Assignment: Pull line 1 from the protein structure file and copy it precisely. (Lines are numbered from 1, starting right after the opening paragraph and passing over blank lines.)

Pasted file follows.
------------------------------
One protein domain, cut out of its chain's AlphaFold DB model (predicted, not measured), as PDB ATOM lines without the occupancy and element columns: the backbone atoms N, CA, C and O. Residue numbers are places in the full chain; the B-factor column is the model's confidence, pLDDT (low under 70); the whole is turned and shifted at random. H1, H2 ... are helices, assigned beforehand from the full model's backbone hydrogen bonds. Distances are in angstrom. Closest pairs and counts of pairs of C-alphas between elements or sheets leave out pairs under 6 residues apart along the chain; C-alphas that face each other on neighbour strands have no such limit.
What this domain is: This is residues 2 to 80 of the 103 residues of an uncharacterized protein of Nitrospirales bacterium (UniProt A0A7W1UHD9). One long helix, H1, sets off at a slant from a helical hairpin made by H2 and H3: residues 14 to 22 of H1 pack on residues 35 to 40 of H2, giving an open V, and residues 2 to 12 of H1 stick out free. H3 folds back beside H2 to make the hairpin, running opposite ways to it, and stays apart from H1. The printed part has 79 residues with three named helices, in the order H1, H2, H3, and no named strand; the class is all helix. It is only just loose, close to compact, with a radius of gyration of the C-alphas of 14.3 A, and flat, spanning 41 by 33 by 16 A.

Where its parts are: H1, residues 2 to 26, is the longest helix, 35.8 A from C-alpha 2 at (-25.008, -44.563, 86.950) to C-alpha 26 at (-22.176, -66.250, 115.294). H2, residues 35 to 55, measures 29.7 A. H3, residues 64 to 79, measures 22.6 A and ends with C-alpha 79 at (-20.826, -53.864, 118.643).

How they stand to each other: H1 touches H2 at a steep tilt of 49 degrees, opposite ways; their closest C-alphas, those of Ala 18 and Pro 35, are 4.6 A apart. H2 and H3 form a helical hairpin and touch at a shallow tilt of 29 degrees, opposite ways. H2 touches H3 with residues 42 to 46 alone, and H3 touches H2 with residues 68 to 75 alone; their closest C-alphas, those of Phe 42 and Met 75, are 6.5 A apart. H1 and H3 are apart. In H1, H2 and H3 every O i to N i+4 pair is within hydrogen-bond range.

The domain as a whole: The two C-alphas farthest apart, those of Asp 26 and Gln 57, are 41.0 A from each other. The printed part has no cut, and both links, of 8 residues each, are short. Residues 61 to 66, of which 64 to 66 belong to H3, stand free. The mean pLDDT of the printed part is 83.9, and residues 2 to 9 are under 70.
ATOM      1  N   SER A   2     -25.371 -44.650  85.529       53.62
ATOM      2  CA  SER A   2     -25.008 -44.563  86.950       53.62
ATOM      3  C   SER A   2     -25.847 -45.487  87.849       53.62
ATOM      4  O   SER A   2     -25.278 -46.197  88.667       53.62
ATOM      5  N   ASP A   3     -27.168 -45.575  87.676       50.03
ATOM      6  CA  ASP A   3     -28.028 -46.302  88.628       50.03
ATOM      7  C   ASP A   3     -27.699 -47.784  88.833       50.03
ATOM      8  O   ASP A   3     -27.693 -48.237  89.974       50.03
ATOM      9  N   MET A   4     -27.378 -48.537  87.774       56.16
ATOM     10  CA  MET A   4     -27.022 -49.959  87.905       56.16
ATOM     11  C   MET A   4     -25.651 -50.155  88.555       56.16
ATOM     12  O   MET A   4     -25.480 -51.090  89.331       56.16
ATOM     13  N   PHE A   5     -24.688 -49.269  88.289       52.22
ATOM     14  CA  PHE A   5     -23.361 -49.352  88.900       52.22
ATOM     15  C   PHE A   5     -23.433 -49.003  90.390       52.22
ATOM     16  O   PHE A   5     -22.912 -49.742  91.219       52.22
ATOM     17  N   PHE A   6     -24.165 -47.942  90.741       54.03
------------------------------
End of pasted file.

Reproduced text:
What this domain is: This is residues 2 to 80 of the 103 residues of an uncharacterized protein of Nitrospirales bacterium (UniProt A0A7W1UHD9). One long helix, H1, sets off at a slant from a helical hairpin made by H2 and H3: residues 14 to 22 of H1 pack on residues 35 to 40 of H2, giving an open V, and residues 2 to 12 of H1 stick out free. H3 folds back beside H2 to make the hairpin, running opposite ways to it, and stays apart from H1. The printed part has 79 residues with three named helices, in the order H1, H2, H3, and no named strand; the class is all helix. It is only just loose, close to compact, with a radius of gyration of the C-alphas of 14.3 A, and flat, spanning 41 by 33 by 16 A.